Watch out for summer mastitis over the coming weeks. If detected early it can be treated quite successfully but it can be easily missed, as these stock groups often do not get the same attention as spring cows or growing cattle.
Summer mastitis is less common in spring-calving cows as the calf is sucking the cow regularly, but it can occur in late calving cows where calves are unable to suck all four quarters.
High risk areas are those with trees, close to water or that have plenty of hedges, as this will attract flies. Prevention is better than cure.
Treating cows with a pour on insecticide can help prevent it, but the cover period varies with different products. As the peak risk period is normally in late July and August, cows may need a second treatment.
Applying tar can work, but that’s less practical, as it needs to be reapplied every three to four days. Cows with summer mastitis will have a swollen udder and flies around the teat.
The swollen udder causes discomfort to the animal, which results in stiffness and lameness when walking. Cows generally develop a temperature, become isolated and dull in appearance.
When drawing a quarter, the characteristic thick, clotted secretion is present. If an antibiotic tube is being used to treat an infected quarter, make sure you clean the teat and use a glove.
Good hygiene and preventing further infection is very important.
Grazing fields are heading out on many farms and grass has become stemmy. This grass has a lower feeding value and will just keep animals full with no weight gain. Topping is necessary to get these fields back into quality grazing.
With diesel at €1.50/litre, topping isn’t cheap so make sure it’s done right. Cut low enough – a disc mower is the ideal machine for the job.
Topping too high will only increase the amount of stem in the sward and will serve no purpose. Spreading 20 units/N/acre will help maintain leaf.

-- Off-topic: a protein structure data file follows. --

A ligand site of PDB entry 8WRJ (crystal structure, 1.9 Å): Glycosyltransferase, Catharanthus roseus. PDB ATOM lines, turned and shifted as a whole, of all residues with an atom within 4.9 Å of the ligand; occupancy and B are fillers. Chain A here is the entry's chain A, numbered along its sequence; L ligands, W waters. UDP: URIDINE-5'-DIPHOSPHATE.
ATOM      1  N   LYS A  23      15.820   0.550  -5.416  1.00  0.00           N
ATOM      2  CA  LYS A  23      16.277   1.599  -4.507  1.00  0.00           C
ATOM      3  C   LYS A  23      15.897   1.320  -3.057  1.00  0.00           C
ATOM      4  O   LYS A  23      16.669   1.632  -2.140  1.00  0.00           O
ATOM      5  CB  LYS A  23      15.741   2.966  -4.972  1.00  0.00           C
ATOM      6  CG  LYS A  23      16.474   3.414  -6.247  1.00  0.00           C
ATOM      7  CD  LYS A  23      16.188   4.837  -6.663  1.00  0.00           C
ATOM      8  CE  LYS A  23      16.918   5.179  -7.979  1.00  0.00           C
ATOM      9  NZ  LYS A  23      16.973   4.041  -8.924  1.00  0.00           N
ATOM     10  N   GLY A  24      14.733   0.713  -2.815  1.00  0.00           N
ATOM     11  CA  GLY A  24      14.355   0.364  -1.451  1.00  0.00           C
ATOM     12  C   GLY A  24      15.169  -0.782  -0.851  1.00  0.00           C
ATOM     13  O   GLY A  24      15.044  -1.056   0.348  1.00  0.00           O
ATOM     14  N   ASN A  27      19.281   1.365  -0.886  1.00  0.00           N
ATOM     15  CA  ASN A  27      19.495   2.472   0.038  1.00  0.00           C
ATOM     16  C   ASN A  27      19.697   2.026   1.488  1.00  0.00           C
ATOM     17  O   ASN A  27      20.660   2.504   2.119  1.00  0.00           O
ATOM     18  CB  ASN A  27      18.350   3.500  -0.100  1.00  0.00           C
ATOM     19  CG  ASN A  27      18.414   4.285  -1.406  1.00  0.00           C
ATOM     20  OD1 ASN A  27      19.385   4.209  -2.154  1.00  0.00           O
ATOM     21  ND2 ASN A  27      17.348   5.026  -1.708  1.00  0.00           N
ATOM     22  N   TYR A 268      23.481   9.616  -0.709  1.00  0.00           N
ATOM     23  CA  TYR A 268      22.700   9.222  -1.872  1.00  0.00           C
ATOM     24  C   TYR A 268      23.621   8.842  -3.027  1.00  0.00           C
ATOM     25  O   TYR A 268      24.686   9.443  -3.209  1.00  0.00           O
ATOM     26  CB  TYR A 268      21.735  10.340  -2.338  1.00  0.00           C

Any outstanding hair sample kits or tags already on farm should be returned as soon as possible to make sure there are no delays in processing the 2022 BDGP payment.
If you have already sold animals that were due for sampling, you need to sample different animals that haven’t already been genotyped on your farm to meet the 60% genotyping requirement in 2022.
New orders can be placed by logging into your HerdPlus account on www.icbf.com. Alternatively, hair card orders can be processed over the phone.
Save the Date – Tullamore Farm Open Day
Our Beef and Sheep Open Day will take place on the Tullamore Farm (R35AT81) on Tuesday 26 July from 10.30am to 5pm and is supported by AXA Insurance. The day will feature farm tours, trade stands and workshops.
There will also be a full financial breakdown of the 2021 performance of the farm and the effect that the next CAP reform will have. A seminar on the future of the Irish beef industry will be held at 3pm with an industry led panel, followed by a Q&A. You can register now at www.ifj.ie/tullamorefarm. Parking and entry is free.